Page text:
Only a small handful of students took History of Magic in seventh year – the Carrows had allowed it to remain an optional subject for seniors for the simple reason that it was compulsory up to fifth year, and it was much more important to indoctrinate the young ones before they formed their own belief systems. Traditionally, seventh years studied the Statute of Secrecy – which, judging by the Death Eaters’ Magic is Might propaganda, was meant to be presented as an oppressive piece of legislation forced upon witches and wizards by Muggles.
Knowing this, Athena wasn’t the only person to be surprised when Binns opened the first lesson with “This year we will be studying the Statute of Secrecy of 1692, the reasons for the signing, and the ways in which the Statute has allowed and encouraged progress in the wizarding world over the last two hundred years,” in his customary monotone. The fact that the book he was reading from was at least one hundred years old, and the way he presented the material as if in his sleep, lead the class to believe he had simply forgotten or was not aware of the changes to the course, and nobody was in any hurry to point out his mistake.
Three days later, Alecto Carrow walked in during Binns’ speech on one of the contributing factors of the signing of the Statute – ‘The Desire of Prejudiced Purebloods to Create an Exclusive Wizarding Society’ – and asked him what the hell he thought he was teaching.
“The curriculum,” Binns replied with a haughty voice.
“We have a new curriculum,” Alecto hissed.
“I read your notes on it,” Binns told her absently, “But I’m afraid you’ve got it completely the wrong way around. With all due respect, I have been teaching this subject since before the Carrow family came to Hogwarts as wide-eyed Muggleborns in 1735, and I know a thing or two more about it than whichever new lad you’ve got writing.”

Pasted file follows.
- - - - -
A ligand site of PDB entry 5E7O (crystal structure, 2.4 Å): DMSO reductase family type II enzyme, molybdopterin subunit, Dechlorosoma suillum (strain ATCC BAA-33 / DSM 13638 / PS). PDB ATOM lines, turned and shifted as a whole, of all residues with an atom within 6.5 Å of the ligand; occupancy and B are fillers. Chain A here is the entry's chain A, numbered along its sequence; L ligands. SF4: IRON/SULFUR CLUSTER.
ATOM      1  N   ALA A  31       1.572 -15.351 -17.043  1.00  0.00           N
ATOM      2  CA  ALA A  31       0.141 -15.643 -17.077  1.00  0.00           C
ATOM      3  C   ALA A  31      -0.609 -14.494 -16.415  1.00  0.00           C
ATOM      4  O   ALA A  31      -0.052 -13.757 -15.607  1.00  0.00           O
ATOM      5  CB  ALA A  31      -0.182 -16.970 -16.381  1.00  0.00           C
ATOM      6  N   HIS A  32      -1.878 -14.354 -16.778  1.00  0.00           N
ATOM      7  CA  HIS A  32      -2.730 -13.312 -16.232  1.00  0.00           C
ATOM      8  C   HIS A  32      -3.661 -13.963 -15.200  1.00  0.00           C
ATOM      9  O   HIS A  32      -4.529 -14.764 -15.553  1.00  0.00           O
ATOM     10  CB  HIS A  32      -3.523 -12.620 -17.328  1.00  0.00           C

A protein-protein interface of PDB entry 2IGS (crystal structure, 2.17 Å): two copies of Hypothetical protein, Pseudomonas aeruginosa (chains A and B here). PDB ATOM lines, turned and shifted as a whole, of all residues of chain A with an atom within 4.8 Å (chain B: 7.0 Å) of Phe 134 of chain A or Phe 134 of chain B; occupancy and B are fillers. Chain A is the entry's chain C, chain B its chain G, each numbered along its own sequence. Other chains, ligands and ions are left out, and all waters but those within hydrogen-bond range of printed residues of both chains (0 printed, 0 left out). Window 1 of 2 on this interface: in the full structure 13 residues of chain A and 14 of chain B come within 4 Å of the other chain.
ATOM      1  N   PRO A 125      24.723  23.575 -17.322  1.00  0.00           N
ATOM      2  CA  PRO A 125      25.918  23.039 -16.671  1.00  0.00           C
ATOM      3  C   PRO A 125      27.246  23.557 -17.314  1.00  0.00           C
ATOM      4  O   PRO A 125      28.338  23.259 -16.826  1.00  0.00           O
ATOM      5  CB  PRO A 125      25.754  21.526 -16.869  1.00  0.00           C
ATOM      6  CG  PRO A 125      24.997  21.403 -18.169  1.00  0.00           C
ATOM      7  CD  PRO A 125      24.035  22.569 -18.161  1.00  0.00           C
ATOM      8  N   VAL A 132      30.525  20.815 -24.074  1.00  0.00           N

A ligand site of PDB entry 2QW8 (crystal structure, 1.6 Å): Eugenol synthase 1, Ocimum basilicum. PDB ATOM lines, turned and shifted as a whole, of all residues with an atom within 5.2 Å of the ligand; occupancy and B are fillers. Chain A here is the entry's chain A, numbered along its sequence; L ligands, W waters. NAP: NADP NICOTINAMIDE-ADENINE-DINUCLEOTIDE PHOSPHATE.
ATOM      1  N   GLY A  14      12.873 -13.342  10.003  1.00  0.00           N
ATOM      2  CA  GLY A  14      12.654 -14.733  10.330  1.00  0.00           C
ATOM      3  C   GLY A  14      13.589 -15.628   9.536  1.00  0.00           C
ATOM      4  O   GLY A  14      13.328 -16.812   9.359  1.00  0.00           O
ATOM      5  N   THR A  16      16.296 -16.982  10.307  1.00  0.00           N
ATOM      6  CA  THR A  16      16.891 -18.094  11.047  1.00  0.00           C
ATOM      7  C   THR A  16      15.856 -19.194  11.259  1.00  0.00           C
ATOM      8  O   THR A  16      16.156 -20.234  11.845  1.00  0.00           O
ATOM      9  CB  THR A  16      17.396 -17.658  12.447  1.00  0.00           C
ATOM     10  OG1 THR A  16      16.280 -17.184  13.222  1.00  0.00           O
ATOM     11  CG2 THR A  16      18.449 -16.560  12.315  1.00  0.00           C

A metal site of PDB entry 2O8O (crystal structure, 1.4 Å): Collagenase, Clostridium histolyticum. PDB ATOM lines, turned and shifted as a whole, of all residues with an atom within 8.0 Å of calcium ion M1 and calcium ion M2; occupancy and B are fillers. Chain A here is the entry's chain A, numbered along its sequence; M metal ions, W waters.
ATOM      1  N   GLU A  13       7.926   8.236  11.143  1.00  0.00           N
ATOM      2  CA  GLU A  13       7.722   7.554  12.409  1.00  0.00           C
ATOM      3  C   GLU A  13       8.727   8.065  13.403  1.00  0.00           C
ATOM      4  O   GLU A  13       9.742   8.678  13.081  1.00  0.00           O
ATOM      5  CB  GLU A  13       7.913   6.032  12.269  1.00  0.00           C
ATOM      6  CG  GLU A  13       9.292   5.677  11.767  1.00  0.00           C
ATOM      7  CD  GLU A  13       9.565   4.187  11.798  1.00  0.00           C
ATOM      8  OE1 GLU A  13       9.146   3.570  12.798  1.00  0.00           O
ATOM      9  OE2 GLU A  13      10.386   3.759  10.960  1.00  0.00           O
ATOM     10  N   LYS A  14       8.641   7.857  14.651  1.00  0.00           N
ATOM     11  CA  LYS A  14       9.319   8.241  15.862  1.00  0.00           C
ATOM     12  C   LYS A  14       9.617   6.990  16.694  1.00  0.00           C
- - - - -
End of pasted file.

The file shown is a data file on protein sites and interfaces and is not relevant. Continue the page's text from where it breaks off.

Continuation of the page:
Alecto grew red with rage. “How dare you!”
“Now, if you’re done,” Binns said, turning his attention back to his book, “I have a class to teach.”
“You will teach what we tell you to teach!”
Binns gave her a puzzled look. “Alecto, I do recall you had no passion or affinity for History – your OWL marks certainly reflected that – therefore I’d ask you to stick to what you know best, and leave me to mine.”
Alecto was utterly speechless, and hurled herself out of the classroom. Far down the corridor, Athena could hear her yelling, “Severus! The ghost!”
Binns gave no indication at all of having noticed anything out of the ordinary, and instead turned his attention back to the book in front of him. Outside, Alecto and Snape were having a heated conversation.
“There’s nothing I can do about the ghost, Alecto. He has been here for four hundred years, and yours is not the first attempt to have him fired. We cannot remove him from his post anymore than we can banish Peeves from the castle, which I assure you is something I would want more than anything.”
“There’s no use threatening me either, Professors,” Binns added, floating abruptly through the wall to join the conversation. “It would be a sorry state of affairs indeed if they had any effect on me. I am, after all, already dead.”
Finding a new respect for Binns, Athena wrote her notes with new relish. It was the most subtle method she had come across of resistance, but it gave her a glimmer of hope all the same, which, over the next few weeks, ignited into a flame.